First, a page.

Discussion in 'Speakers' started by edwin, Apr 13, 2018.
A better use of Dynamat
Might Peel and Seal (AKA-"The poor mans dynomat") my BIC's after this thread. Big 15 inch woofers get the cabs vibrating. For less than 20$ a speaker its a cheap try- unlike Dynamat. Bob
Remember the Mach's don't have much capability. I read up on your BIC's after your recommendation on another thread. What you got going on there is a whole different thunder box than the Mach. Might need a more aggressive approach. But something. Yes it was peel and seal
Well they sound great as is. Funny even with the "frat house" vibe I prefer how they sound with Jazz, vocals, blues rather than rock...but I digress....That said it would be interesting to see (and easy to implement) if a layer of P+S would reduce the slight vibration I feel on the sides. It may not be enough mass to do much ,if anything. Bracing, I feel, would be better but more invasive. Bob
Oh I think it'll make a BIG improvement. It did with the Mach's. If it completely tames the best or not will be seen. If one layer is good maybe two is better in your case.
Yes it works.
You are mistaken. Do a little research. You are confusing cabinet damping with cabinet stuffing. And please quit with the all caps yelling.
Sometimes the woody or possibly boxy sound is a characteristic trait of the speaker.
She is not mistaken. Dynamat was made to dampen metal surfaces, not MDF, chip board, plywood or wood.
Fortunately it reduces vibration on any surface you stick it on, regardless of it's intended use. Yes, even wood product.
You are wrong - Yelling or shouting is when you leave the caps on for a whole post.
Selective use of caps shows emphasis - sometimes required to get a point across.
You got the words but your contents wasn't loaded.
Yes, I am not confusing cabinet stuffing with dampening ... note the previous message where I quoted another posted about adding braces to stop resonances,
or the Westlake goop to deaden wood resonance.
And please note that wood resonance is not ringing - ringing is a high frequency characteristic of metal. Like metal horns or car doors or trunk lids. Speaker cabinet wood generally does not "ring" it thuds or thumps.
Using the right product for a problems gets better results.
Seems like an odd use - I gather its like a 360 degree cup around the whole back of the driver.
Its hard to get the scale - how big is the driver?
And how does the back sound get out of the speaker frame?
Despite it's origin, it is also widely used to deaden speaker cabinets just as Black Hole 5, Whispermat, etc.are also commonly used. I probably wouldn't choose dynamat but lots of people do.
Dynamat, Peel and Seal, Ice and Water Shield.......basically all the same thing, Bitumen.
Primary industrial use, roofing.
So after the debate I hope we're past the point of understanding that Dynamat products can and do dampen surfaces for acoustic purposes using bitumen as their main ingredient.
Maybe the OP can conduct the said experiment now and report back?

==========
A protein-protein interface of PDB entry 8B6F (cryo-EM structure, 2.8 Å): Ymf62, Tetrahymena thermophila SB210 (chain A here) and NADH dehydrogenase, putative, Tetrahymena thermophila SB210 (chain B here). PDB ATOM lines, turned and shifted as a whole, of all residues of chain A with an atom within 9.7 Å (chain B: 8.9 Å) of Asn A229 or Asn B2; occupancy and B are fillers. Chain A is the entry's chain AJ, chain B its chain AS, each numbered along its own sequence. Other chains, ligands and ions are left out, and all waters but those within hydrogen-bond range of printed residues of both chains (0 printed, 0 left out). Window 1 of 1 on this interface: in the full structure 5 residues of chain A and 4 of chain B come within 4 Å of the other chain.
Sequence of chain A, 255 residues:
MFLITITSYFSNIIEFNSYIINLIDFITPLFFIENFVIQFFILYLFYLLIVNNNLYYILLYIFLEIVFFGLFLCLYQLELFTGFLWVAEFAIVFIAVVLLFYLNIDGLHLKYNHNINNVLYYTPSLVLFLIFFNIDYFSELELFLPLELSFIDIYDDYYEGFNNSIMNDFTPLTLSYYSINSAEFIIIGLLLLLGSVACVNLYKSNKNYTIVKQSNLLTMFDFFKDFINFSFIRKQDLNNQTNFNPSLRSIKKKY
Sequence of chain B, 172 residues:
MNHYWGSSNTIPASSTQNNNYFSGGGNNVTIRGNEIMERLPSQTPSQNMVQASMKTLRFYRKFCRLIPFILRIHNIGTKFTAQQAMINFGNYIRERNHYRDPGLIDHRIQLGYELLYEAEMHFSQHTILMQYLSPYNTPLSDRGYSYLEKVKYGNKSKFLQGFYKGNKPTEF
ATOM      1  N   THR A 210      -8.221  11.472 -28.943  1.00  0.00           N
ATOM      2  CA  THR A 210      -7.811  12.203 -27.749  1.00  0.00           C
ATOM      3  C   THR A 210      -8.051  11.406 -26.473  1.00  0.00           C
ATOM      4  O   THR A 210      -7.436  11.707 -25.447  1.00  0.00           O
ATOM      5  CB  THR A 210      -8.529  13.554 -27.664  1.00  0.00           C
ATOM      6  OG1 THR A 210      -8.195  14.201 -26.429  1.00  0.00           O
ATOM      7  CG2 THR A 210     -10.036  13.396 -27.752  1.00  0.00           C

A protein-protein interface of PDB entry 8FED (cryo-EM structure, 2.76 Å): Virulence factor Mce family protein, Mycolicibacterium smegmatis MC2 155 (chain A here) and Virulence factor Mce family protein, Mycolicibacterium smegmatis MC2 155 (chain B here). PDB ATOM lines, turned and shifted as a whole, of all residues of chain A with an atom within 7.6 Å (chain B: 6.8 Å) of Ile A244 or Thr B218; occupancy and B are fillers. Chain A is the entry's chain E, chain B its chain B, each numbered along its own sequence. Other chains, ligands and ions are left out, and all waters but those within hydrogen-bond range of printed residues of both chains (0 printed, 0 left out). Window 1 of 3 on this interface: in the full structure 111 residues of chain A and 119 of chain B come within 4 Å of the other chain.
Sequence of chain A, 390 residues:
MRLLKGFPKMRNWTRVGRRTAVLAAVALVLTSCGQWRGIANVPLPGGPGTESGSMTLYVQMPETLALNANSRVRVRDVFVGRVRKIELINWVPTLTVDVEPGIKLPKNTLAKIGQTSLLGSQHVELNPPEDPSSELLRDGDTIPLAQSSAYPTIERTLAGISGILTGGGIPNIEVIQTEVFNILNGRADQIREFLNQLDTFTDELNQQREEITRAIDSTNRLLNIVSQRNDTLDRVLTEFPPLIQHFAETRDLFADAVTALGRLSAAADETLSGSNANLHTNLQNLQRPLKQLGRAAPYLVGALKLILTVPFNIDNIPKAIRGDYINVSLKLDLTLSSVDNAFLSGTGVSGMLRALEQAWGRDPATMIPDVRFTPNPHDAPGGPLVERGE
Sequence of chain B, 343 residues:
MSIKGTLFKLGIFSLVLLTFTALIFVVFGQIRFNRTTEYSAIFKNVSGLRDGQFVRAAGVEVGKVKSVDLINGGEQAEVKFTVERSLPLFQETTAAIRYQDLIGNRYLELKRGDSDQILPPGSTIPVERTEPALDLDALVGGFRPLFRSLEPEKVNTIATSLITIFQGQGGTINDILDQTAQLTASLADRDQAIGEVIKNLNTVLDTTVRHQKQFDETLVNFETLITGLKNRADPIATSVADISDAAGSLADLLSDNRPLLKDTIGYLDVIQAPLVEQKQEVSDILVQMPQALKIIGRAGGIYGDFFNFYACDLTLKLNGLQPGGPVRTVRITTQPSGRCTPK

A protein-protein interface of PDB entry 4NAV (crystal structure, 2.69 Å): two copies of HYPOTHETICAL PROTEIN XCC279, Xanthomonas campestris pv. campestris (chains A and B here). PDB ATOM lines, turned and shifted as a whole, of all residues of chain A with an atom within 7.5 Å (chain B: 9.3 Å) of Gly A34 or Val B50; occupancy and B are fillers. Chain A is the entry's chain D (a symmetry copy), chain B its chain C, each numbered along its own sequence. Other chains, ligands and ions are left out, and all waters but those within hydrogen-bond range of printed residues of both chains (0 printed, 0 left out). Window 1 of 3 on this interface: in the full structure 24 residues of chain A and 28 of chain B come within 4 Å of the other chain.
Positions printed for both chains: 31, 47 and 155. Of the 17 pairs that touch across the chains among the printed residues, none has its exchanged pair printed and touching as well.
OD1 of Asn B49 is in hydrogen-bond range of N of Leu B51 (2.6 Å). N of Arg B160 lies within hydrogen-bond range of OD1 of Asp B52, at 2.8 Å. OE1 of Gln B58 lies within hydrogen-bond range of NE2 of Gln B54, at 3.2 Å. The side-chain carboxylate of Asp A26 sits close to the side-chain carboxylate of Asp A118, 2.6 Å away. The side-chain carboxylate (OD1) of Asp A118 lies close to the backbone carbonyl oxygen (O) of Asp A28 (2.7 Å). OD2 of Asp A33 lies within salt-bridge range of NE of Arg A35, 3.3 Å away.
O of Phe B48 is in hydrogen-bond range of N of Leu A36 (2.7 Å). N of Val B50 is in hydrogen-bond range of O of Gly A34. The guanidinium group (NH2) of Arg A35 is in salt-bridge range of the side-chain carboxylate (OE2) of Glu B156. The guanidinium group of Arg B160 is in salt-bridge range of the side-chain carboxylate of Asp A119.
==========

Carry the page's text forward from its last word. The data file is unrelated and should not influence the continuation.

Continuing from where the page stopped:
I'm really not sure why you still don't understand it's the wrong product for what the OP wanted to use it for.
Try to keep this thread on topic - Original poster wants to replace his rockwool/polyfill with dynamat in his Yamaha 3ways ...
As a latecomer to the discussion, perhaps I can interject an observation?
I don't see anyone suggesting that the OP should totally eliminate fiber damping material and replace it with bitumen sheets.
The two obviously serve different purposes.
It's the assertion that bitumen sheeting serves no purpose at all inside cabinets, or is somehow only formulated to work on metal, that many comments are responding to.
He mentions wanting to eliminate leaks as well.
I don't know if the 690III is a ported speaker or sealed. Either way, the best bet is to use wood glue and re-seal/glue all the joints in the enclosure, and throw the poly-fil back in.
Remember Yamaha had a specific amount of poly-fil for the enclosures. One can experiment with more fill, but it will affect bass response which you may or may not like.
If the enclosures have a boxy resonant sound about them with lower frequencies, maybe cut and carefully fit a 3/4" round or square wood dowel to affix between the side panels. Make it reversible, and listen to see if the bass tightens up.
Good ideas, Mike - tighten it all down. He can also check that the drivers all have intact gaskets where they mount to the baffle board, make sure those seals are intact.
I found pictures of the Yamaha NS-690 speakers & posted them above - but can't tell if they have rear ports or not.
Hardly, These products are widely used by people rather than adding cabinet bracing or with cabinet bracing. People also use ceiling tiles, floor tiles, Deflex sheets-none of which were designed for speakers but work well in that application.
His idea of removing the polyfill is a bad idea. Matting and fill address different issues.
if anything, after applying dampening material he may have to add fill.
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